In its redaction request, Google said that the discussion it had with Apple "constitutes commercial data 'which would customarily be guarded from competitors.' The redacted material relates to business and operations of Google, warranting protection from disclosure by under the Commission's Rule."
Caught in the Google Voice brouhaha were several small companies whose applications were yanked from the App Store by Apple in late July, including some that had been sold for months on the iPhone's only sanctioned online mart. Apple acknowledged the trio -- GVDialer, GV Mobile and VoiceCentral -- in its response today, saying that they fell under the same umbrella of concerns as Google Voice.
"The Google Voice application replaces Apple's Visual Voicemail by routing calls through a separate Google Voice telephone number that stores any voicemail, preventing voicemail from being stored on the iPhone, i.e., disabling Apple's Visual Voicemail," said Apple. It cited Google Voice's SMS feature as a problem, and said it was also worried about how the application grabbed contacts from the iPhone. "The iPhone user's entire Contacts database is transferred to Google's servers, and we have yet to obtain any assurances from Google that this data will only be used in appropriate ways," Apple added.
Kevin Duerr, the chief executive of Durham, N.C.-based Riverturn, the developer of VoiceCentral, said last month that Apple claimed his company's software duplicated features of the iPhone, the same explanation Apple apparently has given Google. Frustrated at Apple's refusal to explain in more detail why it pulled VoiceCentral from the App Store, he raked Apple over the coals in a series of blog postings and interviews, including two with Computerworld.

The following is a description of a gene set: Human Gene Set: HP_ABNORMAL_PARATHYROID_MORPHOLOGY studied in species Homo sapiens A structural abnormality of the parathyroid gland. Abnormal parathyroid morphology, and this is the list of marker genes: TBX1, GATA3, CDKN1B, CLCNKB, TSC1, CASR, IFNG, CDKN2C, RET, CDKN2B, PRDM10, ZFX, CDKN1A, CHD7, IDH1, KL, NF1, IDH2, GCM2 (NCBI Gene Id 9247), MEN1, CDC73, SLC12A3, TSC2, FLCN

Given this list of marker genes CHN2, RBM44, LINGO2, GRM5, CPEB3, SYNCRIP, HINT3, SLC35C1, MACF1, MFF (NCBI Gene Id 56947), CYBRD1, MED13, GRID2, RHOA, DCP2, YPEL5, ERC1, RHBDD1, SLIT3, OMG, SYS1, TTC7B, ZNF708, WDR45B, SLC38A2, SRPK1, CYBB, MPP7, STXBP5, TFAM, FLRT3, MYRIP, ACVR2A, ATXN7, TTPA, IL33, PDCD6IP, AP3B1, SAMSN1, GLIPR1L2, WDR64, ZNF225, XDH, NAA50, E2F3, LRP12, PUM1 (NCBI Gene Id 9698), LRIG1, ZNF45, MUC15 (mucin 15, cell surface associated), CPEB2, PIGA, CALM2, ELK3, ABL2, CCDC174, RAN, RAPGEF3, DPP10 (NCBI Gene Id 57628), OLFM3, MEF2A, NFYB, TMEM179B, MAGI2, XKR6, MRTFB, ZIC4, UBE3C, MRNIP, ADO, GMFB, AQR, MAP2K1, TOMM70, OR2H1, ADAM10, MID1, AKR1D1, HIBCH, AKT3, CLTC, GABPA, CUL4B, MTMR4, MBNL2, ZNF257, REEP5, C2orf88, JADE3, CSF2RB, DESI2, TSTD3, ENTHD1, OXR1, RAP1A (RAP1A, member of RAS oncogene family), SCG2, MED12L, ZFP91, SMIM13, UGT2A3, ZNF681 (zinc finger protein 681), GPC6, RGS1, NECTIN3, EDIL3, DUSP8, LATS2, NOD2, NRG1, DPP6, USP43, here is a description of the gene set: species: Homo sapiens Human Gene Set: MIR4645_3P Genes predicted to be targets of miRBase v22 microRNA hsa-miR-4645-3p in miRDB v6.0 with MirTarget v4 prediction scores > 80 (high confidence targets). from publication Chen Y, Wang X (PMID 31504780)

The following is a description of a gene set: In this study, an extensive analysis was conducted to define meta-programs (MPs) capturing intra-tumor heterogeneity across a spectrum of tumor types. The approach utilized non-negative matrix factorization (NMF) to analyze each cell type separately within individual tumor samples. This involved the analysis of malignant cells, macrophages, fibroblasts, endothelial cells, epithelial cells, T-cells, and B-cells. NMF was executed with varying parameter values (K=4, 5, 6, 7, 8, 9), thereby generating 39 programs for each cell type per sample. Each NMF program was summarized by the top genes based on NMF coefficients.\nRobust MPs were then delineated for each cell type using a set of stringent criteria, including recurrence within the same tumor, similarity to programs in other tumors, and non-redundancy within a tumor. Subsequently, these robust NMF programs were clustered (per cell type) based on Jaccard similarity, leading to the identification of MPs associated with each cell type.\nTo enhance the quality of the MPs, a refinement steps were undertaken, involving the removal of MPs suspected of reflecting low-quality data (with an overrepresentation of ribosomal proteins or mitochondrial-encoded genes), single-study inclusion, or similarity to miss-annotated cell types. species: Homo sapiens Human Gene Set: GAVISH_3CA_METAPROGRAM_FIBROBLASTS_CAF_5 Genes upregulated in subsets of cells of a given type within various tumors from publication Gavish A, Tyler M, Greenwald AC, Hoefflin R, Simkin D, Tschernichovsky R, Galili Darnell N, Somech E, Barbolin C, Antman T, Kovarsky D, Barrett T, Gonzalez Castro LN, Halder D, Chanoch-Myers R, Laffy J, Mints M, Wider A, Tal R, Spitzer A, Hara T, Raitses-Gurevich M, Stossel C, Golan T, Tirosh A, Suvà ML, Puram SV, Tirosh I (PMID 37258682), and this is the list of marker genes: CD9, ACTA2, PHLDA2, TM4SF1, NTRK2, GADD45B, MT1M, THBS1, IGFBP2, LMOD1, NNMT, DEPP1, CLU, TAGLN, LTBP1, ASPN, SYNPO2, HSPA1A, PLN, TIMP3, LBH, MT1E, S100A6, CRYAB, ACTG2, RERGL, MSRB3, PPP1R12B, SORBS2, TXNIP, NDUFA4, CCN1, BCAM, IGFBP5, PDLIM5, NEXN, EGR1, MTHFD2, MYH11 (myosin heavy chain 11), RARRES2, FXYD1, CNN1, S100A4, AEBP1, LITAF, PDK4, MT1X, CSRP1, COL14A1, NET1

Today, Duerr dismissed Apple's responses. "I don't [know] what they are claiming because their answers don't make sense," said Duerr in a blog post Friday night. "And, frankly, we are calling BS."
Apple said it was still "pondering" Google Voice and studying "its potential impact on the iPhone user experience." The company also confirmed AT&T's contention that Apple alone is responsible for Google Voice's uncertain status in the review process.
Both companies admitted that their contractual agreement forbids Voice over Internet Protocol (VoIP) applications from reaching the App Store unless AT&T agrees. "From time to time, AT&T has expressed concerns regarding network efficiency and potential network congestion associated with certain applications, and Apple takes such concerns into consideration," Apple said.
The popular Skype VoIP software, for example, has been accepted for the App Store, but that product, as well as others, has been crippled so that it works only through a Wi-Fi hotspot, not over AT&T's data network. Skype's use of Wi-Fi only prompted Free Press to urge the FCC to look into Apple's and AT&T's VoIP practices back in April.
AT&T seemed most concerned about revenue and network traffic issues in its reply to the FCC today. "Both parties required assurances that the revenues from the AT&T voice plans available to iPhone customers would not be reduced by enabling VoIP calling functionality on the iPhone," admitted the carrier. "AT&T's wireless service agreement prohibits subscribers from engaging in uses that cause extreme network capacity issues or interference with the network."
The letters to Apple, AT&T and Google are part of a wider-ranging inquiry by the FCC into such things as pricing and the exclusive arrangements between handset makers and mobile carriers.